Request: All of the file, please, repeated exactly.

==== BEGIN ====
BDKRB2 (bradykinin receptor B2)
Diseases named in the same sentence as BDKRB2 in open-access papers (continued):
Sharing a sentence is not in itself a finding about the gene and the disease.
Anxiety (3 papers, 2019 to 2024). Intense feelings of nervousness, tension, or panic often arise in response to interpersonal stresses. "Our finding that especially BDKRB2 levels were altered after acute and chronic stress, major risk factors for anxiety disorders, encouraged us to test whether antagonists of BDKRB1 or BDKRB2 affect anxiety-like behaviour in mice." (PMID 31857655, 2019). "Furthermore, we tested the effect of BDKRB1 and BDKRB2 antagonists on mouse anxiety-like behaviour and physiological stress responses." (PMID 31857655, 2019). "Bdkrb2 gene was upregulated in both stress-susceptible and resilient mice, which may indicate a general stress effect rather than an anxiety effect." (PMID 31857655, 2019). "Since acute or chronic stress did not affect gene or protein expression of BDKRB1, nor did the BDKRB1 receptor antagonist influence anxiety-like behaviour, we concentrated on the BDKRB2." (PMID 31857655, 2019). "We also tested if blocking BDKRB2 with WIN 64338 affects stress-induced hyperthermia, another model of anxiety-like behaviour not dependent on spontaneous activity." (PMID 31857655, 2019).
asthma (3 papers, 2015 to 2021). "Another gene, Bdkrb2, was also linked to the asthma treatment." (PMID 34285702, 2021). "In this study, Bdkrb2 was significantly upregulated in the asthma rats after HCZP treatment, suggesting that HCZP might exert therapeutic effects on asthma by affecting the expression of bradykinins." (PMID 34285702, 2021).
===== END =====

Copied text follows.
BDKRB2 (bradykinin receptor B2)
Diseases named in the same sentence as BDKRB2 in open-access papers (continued):
Sharing a sentence is not in itself a finding about the gene and the disease.
Anxiety (3 papers, 2019 to 2024). Intense feelings of nervousness, tension, or panic often arise in response to interpersonal stresses. "Our finding that especially BDKRB2 levels were altered after acute and chronic stress, major risk factors for anxiety disorders, encouraged us to test whether antagonists of BDKRB1 or BDKRB2 affect anxiety-like behaviour in mice." (PMID 31857655, 2019). "Furthermore, we tested the effect of BDKRB1 and BDKRB2 antagonists on mouse anxiety-like behaviour and physiological stress responses." (PMID 31857655, 2019). "Bdkrb2 gene was upregulated in both stress-susceptible and resilient mice, which may indicate a general stress effect rather than an anxiety effect." (PMID 31857655, 2019). "Since acute or chronic stress did not affect gene or protein expression of BDKRB1, nor did the BDKRB1 receptor antagonist influence anxiety-like behaviour, we concentrated on the BDKRB2." (PMID 31857655, 2019). "We also tested if blocking BDKRB2 with WIN 64338 affects stress-induced hyperthermia, another model of anxiety-like behaviour not dependent on spontaneous activity." (PMID 31857655, 2019).
asthma (3 papers, 2015 to 2021). "Another gene, Bdkrb2, was also linked to the asthma treatment." (PMID 34285702, 2021). "In this study, Bdkrb2 was significantly upregulated in the asthma rats after HCZP treatment, suggesting that HCZP might exert therapeutic effects on asthma by affecting the expression of bradykinins." (PMID 34285702, 2021).